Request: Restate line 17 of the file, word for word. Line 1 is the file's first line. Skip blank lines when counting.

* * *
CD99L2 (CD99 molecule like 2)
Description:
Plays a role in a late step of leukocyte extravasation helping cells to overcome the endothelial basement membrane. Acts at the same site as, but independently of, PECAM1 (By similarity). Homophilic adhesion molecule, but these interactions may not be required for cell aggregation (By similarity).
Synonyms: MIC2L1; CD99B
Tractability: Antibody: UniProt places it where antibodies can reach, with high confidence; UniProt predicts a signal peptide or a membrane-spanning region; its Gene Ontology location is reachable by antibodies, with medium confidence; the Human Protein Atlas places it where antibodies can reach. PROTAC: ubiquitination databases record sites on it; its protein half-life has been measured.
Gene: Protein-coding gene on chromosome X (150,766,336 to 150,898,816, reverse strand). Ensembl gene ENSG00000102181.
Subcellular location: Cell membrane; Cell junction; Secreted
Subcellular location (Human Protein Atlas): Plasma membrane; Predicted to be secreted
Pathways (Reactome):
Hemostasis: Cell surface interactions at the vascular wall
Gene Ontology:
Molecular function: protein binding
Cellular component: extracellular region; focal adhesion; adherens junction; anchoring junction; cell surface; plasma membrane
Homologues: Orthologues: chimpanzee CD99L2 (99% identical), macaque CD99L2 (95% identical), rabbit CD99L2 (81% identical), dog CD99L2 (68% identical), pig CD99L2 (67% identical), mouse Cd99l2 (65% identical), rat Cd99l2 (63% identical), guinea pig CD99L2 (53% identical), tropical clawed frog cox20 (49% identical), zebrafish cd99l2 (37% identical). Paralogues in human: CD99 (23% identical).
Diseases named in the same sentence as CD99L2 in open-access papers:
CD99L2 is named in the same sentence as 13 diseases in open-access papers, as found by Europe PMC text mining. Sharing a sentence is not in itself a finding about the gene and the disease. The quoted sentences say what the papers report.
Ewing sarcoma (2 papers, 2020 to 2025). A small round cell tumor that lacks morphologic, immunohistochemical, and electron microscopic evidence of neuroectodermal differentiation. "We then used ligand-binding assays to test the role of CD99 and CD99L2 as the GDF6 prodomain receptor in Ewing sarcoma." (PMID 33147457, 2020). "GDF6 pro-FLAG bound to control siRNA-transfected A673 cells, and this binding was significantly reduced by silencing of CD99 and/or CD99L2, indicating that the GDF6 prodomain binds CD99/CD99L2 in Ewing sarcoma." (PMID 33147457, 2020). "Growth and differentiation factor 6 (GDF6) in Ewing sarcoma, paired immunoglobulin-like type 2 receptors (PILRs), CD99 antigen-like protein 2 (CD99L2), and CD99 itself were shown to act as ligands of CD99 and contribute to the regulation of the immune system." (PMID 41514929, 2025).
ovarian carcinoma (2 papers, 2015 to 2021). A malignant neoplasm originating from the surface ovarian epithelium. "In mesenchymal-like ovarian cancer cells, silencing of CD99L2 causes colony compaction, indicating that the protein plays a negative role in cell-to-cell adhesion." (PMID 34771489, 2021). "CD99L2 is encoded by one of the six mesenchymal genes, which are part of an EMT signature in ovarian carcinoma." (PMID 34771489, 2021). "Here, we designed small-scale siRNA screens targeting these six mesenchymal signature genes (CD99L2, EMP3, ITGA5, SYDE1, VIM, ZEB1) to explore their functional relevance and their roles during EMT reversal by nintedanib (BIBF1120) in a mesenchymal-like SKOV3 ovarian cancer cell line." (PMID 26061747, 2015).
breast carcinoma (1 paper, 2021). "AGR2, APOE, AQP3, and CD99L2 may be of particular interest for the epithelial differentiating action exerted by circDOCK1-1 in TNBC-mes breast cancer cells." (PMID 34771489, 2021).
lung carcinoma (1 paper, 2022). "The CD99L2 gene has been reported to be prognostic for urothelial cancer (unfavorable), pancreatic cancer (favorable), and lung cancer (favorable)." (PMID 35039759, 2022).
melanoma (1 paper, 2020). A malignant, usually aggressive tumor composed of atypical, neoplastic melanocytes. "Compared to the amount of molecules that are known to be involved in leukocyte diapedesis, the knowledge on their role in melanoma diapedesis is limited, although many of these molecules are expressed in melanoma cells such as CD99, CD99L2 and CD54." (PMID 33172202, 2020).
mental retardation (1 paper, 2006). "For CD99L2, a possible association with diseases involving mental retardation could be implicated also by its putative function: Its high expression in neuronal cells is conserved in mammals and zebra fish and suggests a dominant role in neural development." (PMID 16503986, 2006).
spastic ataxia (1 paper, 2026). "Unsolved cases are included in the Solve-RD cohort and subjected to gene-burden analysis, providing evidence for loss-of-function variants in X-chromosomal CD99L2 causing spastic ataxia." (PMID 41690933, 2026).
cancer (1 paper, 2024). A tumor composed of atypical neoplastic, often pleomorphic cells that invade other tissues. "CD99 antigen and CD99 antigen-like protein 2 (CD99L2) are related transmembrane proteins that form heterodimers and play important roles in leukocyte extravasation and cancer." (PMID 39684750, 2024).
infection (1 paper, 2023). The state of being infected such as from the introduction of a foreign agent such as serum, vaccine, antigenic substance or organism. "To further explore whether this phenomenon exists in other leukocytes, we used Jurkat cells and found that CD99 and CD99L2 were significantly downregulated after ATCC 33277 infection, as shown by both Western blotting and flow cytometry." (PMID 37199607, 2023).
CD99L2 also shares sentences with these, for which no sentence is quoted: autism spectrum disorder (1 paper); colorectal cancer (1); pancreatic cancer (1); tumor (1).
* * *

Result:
Ewing sarcoma (2 papers, 2020 to 2025). A small round cell tumor that lacks morphologic, immunohistochemical, and electron microscopic evidence of neuroectodermal differentiation. "We then used ligand-binding assays to test the role of CD99 and CD99L2 as the GDF6 prodomain receptor in Ewing sarcoma." (PMID 33147457, 2020). "GDF6 pro-FLAG bound to control siRNA-transfected A673 cells, and this binding was significantly reduced by silencing of CD99 and/or CD99L2, indicating that the GDF6 prodomain binds CD99/CD99L2 in Ewing sarcoma." (PMID 33147457, 2020). "Growth and differentiation factor 6 (GDF6) in Ewing sarcoma, paired immunoglobulin-like type 2 receptors (PILRs), CD99 antigen-like protein 2 (CD99L2), and CD99 itself were shown to act as ligands of CD99 and contribute to the regulation of the immune system." (PMID 41514929, 2025).